LINDA DEUTSCH, AP Special Correspondent
LOS ANGELES (AP) — A panel of three appellate judges gave lawyers on both sides a hostile reception Tuesday as they argued for and against motions to overturn the second-degree murder conviction of legendary music producer Phil Spector.
With his family and that of slain actress Lana Clarkson in the courtroom, Spector's appellate attorney, Dennis Riordan, insisted that a judge erred when he allowed prosecutors to show jurors a videotape from a hearing held outside the presence of Spector and the jury.
On the tape, Superior Court Judge Larry Paul Fidler was seen interpreting the testimony of a key forensic witness about the position of blood spatter on Clarkson's body, Riordan argued.
Riordan said the judge had taken on the role of a witness.
Associate Justice Richard D. Aldrich and Presiding Justice Joan Dempsey Klein of the California 2nd District Court of Appeal seemed unimpressed with the argument.
Klein said when she was a trial judge, she sometimes interceded to clarify testimony for jurors. "Something that's a mere clarification of evidence — judges do it all the time," said Klein. "...I've done it. It doesn't mean we're testifying."
But Riordan noted that the prosecution used the videotape and a picture of Fidler in their closing argument to validate their position.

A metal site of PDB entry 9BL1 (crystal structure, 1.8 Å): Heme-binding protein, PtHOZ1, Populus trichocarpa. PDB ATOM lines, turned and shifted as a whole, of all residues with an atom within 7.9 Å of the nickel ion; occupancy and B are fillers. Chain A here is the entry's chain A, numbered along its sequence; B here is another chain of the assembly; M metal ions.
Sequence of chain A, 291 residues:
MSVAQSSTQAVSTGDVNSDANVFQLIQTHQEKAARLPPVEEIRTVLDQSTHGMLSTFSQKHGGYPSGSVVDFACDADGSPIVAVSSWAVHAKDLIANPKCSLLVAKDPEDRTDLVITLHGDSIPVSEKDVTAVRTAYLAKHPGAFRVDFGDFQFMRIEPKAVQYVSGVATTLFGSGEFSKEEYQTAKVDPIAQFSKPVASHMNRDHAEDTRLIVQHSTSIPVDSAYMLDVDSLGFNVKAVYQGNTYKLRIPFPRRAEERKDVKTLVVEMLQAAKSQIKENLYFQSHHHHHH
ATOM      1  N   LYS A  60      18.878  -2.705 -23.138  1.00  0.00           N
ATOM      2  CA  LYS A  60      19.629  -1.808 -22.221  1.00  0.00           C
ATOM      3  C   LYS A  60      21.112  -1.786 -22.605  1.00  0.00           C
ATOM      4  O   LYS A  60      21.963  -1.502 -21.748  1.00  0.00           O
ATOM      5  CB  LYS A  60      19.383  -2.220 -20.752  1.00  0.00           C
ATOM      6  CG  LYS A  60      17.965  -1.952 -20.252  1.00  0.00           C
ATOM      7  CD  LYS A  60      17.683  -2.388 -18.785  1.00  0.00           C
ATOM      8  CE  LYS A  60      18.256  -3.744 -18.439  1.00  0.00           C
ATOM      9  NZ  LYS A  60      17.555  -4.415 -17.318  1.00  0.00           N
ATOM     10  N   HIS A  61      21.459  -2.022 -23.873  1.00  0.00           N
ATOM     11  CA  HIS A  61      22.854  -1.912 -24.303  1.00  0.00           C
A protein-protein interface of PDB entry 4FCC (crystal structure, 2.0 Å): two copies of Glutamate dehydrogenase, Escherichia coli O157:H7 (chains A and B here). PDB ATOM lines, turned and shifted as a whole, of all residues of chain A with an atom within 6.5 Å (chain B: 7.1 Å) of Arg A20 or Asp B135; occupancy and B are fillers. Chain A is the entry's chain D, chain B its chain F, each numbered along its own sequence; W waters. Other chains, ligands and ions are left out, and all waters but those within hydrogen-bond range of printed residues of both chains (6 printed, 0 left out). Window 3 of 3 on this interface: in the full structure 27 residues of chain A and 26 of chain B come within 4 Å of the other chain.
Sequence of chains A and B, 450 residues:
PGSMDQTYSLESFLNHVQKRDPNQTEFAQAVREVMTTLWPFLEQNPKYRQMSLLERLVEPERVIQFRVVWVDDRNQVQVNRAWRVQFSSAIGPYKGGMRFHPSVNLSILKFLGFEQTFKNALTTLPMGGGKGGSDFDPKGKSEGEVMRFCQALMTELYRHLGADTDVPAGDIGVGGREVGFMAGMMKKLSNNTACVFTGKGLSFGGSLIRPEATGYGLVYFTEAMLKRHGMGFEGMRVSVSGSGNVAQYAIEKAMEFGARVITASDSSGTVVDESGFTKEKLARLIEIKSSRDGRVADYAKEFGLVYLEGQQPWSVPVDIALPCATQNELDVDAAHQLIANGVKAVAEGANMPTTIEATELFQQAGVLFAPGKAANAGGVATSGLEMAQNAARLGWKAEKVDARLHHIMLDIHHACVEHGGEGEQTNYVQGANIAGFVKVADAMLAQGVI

The panel, which also included Associate Justice Patti S. Kitching, questioned points made by the state attorney general's office about admissibility of evidence in the case. They quizzed Deputy Attorney General Lawrence Daniels about Fidler's decision to allow the testimony of five women who claimed to have been threatened by Spector in the past.
"If that evidence hadn't come in, do you think you would have gotten a guilty verdict?" asked Klein, who suggested the evidence could be viewed as "highly prejudicial."
Daniels argued it was admissible and not prejudicial, and that coupled with other testimony, it showed that Spector killed the "Barbaraian Queen" star.
The judges have 90 days to issue a written ruling.
Spector was convicted two years ago of shooting to the actress to death at his Alhambra mansion in 2003. He's serving 19 years to life and didn't attend the hearing.
If the appellate court grants Spector a new trial, it would be his third. Spector's first jury deadlocked in the case in 2007; a second jury convicted him in 2009.
Spector's lawyers in both trials contended he did not kill Clarkson and suggested that forensic evidence showed was depressed and shot herself in the mouth. The 71-year-old rock music producer known for his "Wall of Sound" recording technique never testified.
Clarkson's mother, Donna, and another daughter attended the hearing with their attorney. Also in the audience were Spector's wife, Rachelle, and his grown children, Louis and Nicole.
Outside court, Riordan said it was impossible to predict what the court might do and noted that "the tenor of questions shifted" depending on the issues being addressed.
Rachelle Spector said she visits her husband in prison every weekend and that he has been waiting anxiously for the result of his appeal.
"I sincerely hope they take into consideration the evidence and do the right thing," she said.
The justices received some 360 pages of legal briefs and 10,000 pages of transcripts over the past year. They said they had studied the facts of the case closely.